It’s worth making two salient structural points that I think are beyond dispute, and then a larger, more contentious one. As my former boss David Daley has documented extensively, both on Salon and in his book “Ratfucked,” the extreme and ingenious gerrymandering of congressional districts locked in by Republican state legislators after the 2010 census virtually guarantees a GOP House majority until the next census and at least the 2022 midterms. Yes, the widely-hated health care law might put a few Republican seats in play that weren’t before. But the number of genuine “swing” districts is vanishingly small, and it would require a Democratic wave of truly historic dimensions to overcome the baked-in GOP advantage.
As for the Senate — well, Democratic campaign strategists will mumble and look away if you bring that up, because the Senate majority is completely out of reach. Of the 33 Senate seats up for election next year, 25 are currently held by Democrats — and 10 of those are in states carried by Donald Trump last year. It’s far more likely that Republicans will gain seats in the Senate, perhaps by knocking off Joe Manchin in West Virginia or Heidi Heitkamp in North Dakota, than lose any at all.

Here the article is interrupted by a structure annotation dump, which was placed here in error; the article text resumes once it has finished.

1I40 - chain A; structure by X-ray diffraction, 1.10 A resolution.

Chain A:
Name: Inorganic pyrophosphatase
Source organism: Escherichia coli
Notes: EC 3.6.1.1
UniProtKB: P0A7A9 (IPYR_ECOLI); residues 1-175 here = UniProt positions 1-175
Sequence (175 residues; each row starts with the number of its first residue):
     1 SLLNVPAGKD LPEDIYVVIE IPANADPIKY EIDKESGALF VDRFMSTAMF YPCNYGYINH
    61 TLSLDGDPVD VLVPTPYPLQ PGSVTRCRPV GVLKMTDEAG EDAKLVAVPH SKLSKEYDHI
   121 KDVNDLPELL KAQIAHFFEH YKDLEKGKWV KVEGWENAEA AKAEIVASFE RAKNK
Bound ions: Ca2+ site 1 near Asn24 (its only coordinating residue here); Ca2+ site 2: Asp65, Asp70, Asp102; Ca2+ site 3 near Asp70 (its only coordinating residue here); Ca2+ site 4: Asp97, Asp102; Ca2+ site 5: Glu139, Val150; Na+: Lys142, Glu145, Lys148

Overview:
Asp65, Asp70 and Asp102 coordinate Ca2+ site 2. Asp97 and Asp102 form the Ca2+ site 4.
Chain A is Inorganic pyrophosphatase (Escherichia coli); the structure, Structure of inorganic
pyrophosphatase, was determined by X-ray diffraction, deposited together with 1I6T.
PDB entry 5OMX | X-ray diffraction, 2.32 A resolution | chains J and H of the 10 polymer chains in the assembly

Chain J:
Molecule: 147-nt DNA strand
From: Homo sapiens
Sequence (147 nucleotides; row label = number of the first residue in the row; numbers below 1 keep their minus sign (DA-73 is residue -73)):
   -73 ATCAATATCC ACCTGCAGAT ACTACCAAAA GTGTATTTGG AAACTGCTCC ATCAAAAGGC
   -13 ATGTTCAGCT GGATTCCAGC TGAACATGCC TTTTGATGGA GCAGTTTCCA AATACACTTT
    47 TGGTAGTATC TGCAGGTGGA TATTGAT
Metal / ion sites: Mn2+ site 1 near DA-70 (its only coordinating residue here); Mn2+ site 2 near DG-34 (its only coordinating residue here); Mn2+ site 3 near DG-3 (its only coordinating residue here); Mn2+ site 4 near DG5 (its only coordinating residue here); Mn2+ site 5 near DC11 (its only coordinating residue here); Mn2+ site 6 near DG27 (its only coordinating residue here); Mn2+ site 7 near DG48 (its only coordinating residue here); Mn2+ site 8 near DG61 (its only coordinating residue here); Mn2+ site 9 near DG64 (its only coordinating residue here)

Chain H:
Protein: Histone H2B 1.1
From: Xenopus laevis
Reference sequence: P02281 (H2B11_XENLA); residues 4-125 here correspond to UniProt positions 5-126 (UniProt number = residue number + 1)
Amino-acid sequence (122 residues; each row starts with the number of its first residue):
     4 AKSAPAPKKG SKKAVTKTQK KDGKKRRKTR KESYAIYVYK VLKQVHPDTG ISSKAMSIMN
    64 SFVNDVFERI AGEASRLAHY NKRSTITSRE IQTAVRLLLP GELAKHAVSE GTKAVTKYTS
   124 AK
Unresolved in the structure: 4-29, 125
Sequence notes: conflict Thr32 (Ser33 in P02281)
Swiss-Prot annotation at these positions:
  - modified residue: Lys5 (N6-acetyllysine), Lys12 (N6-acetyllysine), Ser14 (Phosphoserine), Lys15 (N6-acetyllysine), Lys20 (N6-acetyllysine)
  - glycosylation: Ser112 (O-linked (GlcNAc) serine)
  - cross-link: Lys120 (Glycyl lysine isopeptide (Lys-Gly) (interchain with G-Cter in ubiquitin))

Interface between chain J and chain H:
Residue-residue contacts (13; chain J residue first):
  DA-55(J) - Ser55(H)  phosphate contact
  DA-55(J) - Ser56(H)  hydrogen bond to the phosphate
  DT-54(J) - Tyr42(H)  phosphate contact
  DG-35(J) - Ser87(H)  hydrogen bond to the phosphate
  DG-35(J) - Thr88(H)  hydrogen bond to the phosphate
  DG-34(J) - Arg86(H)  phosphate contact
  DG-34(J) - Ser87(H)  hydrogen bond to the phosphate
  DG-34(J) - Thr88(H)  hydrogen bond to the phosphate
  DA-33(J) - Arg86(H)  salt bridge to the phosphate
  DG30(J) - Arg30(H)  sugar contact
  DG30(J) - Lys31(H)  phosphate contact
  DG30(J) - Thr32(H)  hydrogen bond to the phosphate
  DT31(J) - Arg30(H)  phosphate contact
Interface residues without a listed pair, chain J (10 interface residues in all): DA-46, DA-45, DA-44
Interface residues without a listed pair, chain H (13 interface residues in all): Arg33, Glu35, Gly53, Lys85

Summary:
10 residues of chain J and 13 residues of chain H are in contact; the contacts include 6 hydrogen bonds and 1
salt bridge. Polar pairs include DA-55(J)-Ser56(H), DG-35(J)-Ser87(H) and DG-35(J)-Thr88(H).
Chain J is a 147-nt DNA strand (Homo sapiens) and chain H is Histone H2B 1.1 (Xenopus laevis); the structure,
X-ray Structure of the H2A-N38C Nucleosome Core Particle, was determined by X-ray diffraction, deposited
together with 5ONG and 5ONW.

Those disadvantages could be overcome if we were looking at a major electoral shift, on the order of FDR in 1932 or the post-Watergate midterms of 1974, when Democrats won 49 seats in the House and a filibuster-proof majority in the Senate. I can only suppose that’s the sort of thing the blue-wave fantasists imagine. That brings us to the final and largest point: Exactly who is kidding themselves that the Democratic Party, in its 2017 state of disarray and dysfunction, is remotely capable of pulling off a history-shaping victory on that scale?